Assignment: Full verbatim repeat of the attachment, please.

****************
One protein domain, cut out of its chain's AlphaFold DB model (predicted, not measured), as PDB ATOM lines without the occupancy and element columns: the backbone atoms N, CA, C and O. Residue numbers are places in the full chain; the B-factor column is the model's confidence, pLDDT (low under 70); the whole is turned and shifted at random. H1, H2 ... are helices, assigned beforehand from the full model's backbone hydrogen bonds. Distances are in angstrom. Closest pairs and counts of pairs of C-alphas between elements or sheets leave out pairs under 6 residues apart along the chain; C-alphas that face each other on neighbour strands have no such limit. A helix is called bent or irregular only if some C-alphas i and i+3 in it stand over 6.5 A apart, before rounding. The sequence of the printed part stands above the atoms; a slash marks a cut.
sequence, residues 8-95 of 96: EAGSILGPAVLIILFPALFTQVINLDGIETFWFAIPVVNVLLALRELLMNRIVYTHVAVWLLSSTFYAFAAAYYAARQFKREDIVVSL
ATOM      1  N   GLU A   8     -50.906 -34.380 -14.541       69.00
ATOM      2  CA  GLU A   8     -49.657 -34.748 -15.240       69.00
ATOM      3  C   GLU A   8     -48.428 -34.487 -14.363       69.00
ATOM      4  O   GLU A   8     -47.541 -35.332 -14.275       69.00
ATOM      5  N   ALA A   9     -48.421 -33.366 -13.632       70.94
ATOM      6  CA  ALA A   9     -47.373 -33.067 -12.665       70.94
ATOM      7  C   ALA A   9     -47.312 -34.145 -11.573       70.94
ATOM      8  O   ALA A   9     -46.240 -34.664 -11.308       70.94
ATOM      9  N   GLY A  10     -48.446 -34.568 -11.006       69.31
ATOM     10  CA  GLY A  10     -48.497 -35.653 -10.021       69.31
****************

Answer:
One protein domain, cut out of its chain's AlphaFold DB model (predicted, not measured), as PDB ATOM lines without the occupancy and element columns: the backbone atoms N, CA, C and O. Residue numbers are places in the full chain; the B-factor column is the model's confidence, pLDDT (low under 70); the whole is turned and shifted at random. H1, H2 ... are helices, assigned beforehand from the full model's backbone hydrogen bonds. Distances are in angstrom. Closest pairs and counts of pairs of C-alphas between elements or sheets leave out pairs under 6 residues apart along the chain; C-alphas that face each other on neighbour strands have no such limit. A helix is called bent or irregular only if some C-alphas i and i+3 in it stand over 6.5 A apart, before rounding. The sequence of the printed part stands above the atoms; a slash marks a cut.
sequence, residues 8-95 of 96: EAGSILGPAVLIILFPALFTQVINLDGIETFWFAIPVVNVLLALRELLMNRIVYTHVAVWLLSSTFYAFAAAYYAARQFKREDIVVSL
ATOM      1  N   GLU A   8     -50.906 -34.380 -14.541       69.00
ATOM      2  CA  GLU A   8     -49.657 -34.748 -15.240       69.00
ATOM      3  C   GLU A   8     -48.428 -34.487 -14.363       69.00
ATOM      4  O   GLU A   8     -47.541 -35.332 -14.275       69.00
ATOM      5  N   ALA A   9     -48.421 -33.366 -13.632       70.94
ATOM      6  CA  ALA A   9     -47.373 -33.067 -12.665       70.94
ATOM      7  C   ALA A   9     -47.312 -34.145 -11.573       70.94
ATOM      8  O   ALA A   9     -46.240 -34.664 -11.308       70.94
ATOM      9  N   GLY A  10     -48.446 -34.568 -11.006       69.31
ATOM     10  CA  GLY A  10     -48.497 -35.653 -10.021       69.31